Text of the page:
Can you legally be terminated for not coming to work on your days off if requested?

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Can you legally be terminated for not coming to work on your days off if requested?

My employer has just informed us that she reserves the right to terminate us if we do not accept coming to work on our days off. She says that she can basically force us to come to work on our days off if she requests so, or feel the need to call us in. Is there any legal basis for this statement?

Asked on February 9, 2011 under Employment Labor Law, Montana

Answers:

M.D., Member, California and New York Bar / FreeAdvice Contributing Attorney

Answered 10 years ago | Contributor

The general rule is that an employer can set the terms and conditions of an employment relationship; including having an employee work on their scheduled days off (as well as work mandatory overtime).  Unless a union/employment agreement does not allow for such action, or this situation has arisen due to some type of workplace discrimination, your employer's policy does not violate the law.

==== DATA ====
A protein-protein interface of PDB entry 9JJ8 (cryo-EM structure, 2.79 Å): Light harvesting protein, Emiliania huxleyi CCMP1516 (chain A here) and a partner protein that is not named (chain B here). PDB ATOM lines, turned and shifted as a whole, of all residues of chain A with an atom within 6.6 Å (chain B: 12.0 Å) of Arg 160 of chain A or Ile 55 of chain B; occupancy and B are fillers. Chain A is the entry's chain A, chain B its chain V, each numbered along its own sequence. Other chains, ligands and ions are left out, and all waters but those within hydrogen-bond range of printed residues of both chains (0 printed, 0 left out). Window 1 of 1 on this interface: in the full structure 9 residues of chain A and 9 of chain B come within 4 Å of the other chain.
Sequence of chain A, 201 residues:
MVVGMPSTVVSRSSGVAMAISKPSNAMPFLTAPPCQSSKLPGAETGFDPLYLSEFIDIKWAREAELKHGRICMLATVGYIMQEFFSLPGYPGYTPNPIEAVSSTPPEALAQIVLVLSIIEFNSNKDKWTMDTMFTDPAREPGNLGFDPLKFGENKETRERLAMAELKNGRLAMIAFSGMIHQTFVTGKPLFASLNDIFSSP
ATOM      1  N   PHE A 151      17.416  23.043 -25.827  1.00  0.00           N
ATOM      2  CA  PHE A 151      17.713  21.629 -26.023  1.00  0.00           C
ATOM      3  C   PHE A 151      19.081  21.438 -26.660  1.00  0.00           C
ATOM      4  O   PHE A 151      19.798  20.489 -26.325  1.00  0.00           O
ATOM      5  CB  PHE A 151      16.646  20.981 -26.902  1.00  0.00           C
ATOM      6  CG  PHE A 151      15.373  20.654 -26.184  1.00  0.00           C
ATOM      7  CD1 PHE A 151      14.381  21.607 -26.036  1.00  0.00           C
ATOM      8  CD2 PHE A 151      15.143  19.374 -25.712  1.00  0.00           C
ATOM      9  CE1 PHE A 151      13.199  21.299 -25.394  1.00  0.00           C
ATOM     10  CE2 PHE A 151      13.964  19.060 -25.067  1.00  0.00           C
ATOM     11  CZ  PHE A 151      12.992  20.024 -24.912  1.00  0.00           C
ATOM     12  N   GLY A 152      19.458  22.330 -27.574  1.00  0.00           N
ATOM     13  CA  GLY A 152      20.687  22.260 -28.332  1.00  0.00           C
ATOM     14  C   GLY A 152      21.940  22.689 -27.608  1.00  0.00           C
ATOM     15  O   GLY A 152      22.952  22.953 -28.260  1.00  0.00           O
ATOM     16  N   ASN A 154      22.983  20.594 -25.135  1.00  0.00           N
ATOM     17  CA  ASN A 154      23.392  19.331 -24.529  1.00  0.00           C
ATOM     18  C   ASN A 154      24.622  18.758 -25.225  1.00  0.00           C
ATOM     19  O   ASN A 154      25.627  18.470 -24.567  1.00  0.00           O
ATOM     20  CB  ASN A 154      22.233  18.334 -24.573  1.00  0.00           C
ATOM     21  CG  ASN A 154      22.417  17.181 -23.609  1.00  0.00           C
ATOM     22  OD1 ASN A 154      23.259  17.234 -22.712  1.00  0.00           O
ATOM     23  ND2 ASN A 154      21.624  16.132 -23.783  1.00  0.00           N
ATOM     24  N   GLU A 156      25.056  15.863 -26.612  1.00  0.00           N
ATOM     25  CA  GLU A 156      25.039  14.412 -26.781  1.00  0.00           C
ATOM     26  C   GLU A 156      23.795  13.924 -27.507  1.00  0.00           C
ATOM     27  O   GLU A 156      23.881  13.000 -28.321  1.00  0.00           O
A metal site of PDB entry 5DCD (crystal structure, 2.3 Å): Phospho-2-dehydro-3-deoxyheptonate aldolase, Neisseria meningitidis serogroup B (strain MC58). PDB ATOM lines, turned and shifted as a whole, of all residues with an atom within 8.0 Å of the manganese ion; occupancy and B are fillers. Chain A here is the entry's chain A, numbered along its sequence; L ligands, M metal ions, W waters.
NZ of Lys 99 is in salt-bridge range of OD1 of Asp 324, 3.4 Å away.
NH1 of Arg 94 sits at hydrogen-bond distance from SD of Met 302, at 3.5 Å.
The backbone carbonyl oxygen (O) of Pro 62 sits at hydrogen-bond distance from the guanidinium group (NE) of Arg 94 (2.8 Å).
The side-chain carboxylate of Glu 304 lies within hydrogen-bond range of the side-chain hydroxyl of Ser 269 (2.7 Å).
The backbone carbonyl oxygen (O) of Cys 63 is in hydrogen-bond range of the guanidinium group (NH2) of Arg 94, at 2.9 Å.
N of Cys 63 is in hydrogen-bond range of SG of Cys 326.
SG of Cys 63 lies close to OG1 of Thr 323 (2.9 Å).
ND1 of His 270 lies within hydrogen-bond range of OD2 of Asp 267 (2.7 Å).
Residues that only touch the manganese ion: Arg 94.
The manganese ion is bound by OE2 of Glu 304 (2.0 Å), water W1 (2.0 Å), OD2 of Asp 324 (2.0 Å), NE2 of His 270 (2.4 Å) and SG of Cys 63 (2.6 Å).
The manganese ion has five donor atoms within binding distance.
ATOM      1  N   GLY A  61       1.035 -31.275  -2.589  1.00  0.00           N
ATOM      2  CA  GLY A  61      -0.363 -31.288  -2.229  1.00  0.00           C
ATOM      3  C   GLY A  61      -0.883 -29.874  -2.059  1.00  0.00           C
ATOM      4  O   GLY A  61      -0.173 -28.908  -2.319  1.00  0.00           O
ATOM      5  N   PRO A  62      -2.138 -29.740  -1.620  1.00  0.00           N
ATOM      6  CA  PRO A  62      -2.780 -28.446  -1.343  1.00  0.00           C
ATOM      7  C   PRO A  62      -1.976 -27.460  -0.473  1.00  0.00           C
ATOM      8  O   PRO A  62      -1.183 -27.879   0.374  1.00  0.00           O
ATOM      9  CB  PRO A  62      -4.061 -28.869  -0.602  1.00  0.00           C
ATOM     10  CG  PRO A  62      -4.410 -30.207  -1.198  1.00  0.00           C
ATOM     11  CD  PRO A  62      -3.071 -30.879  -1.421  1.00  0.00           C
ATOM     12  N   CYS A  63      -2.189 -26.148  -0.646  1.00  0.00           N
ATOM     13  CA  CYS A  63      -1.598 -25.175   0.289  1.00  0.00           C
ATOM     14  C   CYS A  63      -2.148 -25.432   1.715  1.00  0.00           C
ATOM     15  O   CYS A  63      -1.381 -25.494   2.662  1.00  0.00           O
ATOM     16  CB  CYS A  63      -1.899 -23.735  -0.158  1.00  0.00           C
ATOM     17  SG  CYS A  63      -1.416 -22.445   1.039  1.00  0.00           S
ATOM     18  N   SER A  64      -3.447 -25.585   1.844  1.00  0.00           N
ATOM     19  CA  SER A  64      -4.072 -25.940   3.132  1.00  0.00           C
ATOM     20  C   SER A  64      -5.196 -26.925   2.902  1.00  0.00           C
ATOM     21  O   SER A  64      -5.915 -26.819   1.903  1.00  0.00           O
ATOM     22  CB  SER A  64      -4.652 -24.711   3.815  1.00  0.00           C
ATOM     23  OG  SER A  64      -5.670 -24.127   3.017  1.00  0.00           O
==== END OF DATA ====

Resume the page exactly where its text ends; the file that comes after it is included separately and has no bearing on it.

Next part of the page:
Note:  The FLSA (Fair Labor Standards Act) requires that some employees be paid overtime when they work more than 40 hours a week.  It divides employees into categories of salaried employees.  These are the “salaried exempt,” who are not protected by overtime laws, and the “non-exempt,” who are entitled to overtime.  Exempt employees are “executives” or administrators”and they are not entitled to overtime.  Unless exempted from the overtime regulations, employees covered by the Act must receive overtime pay for hours worked in excess of 40 in a workweek at a rate not less than time and one-half their regular rates of pay.


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